What is the idea of ‘peace’? Is peace merely the absence of war, or can it also mean something else? Is peace a condition of emancipation, the status quo, or is it a system of hegemonic stability? How can peace be acquired whatever it may mean? And above all, what is the relationship between peace and war? This textbook aims to offer a comprehensive and up-to-date introduction to studies of peace and war, from both theoretical and empirical perspectives. Rather than providing students the answer of what the idea of peace means, this volume is designed to make and assist students to contemplate how peace can be thought by investigating its opposite: ‘war’, broadly defined.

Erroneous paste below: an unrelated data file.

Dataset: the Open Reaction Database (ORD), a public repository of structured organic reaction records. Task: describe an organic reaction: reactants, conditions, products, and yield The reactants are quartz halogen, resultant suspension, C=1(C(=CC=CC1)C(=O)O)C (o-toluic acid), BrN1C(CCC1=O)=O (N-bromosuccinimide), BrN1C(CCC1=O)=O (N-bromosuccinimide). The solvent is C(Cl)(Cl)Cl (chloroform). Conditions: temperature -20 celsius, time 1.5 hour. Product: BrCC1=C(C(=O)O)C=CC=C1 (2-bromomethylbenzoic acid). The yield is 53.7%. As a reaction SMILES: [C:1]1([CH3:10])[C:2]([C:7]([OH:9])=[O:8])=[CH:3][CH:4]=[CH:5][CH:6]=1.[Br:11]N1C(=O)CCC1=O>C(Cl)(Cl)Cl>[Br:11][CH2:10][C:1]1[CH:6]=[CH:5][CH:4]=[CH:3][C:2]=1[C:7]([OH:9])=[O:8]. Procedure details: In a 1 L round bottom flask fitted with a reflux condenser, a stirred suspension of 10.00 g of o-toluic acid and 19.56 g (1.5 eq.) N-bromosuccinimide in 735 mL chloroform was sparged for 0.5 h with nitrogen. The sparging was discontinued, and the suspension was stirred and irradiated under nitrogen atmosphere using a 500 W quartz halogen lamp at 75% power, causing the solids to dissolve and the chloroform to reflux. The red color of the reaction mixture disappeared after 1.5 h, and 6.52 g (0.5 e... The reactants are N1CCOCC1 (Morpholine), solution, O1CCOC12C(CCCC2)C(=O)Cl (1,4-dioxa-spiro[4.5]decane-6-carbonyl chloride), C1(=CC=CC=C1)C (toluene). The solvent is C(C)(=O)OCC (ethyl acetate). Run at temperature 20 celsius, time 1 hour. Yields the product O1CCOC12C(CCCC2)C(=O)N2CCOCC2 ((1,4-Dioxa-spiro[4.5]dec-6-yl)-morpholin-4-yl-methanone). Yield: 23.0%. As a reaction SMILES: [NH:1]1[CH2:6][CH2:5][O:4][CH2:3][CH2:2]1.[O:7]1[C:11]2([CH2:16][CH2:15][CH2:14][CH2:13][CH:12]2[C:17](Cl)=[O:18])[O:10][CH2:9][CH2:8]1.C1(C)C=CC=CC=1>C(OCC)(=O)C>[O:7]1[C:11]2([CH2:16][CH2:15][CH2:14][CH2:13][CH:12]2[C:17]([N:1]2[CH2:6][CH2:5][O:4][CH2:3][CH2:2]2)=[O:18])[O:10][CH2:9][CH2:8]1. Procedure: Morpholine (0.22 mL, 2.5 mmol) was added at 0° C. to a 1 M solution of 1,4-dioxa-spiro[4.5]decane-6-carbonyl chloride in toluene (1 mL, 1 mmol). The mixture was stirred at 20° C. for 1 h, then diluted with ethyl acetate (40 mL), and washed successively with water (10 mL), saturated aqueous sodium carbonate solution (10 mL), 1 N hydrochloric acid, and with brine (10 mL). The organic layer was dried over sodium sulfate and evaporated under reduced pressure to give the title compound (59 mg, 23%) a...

Yih-Jye Hwang (Ph.D, International Politics, Aberystwyth University, 2008) is Assistant Professor of International Politics at Leiden University College The Hague. His research interests include Foucault’s thoughts, theories of nationalism, national identity, cultural governance, IR theories, and international relations of East Asia. Lucie Cerna (D.Phil, Politics, University of Oxford, 2009) is Lecturer in Politics at Merton College, University of Oxford, and Research Associate at the Centre on Migration, Policy and Society, Oxford. Her research interests include high-skilled immigration, comparative politics, political economy, European Union politics and international affairs.
This book is primarily for undergraduate students and is an important resource for interdisciplinary courses on peace and war at higher education.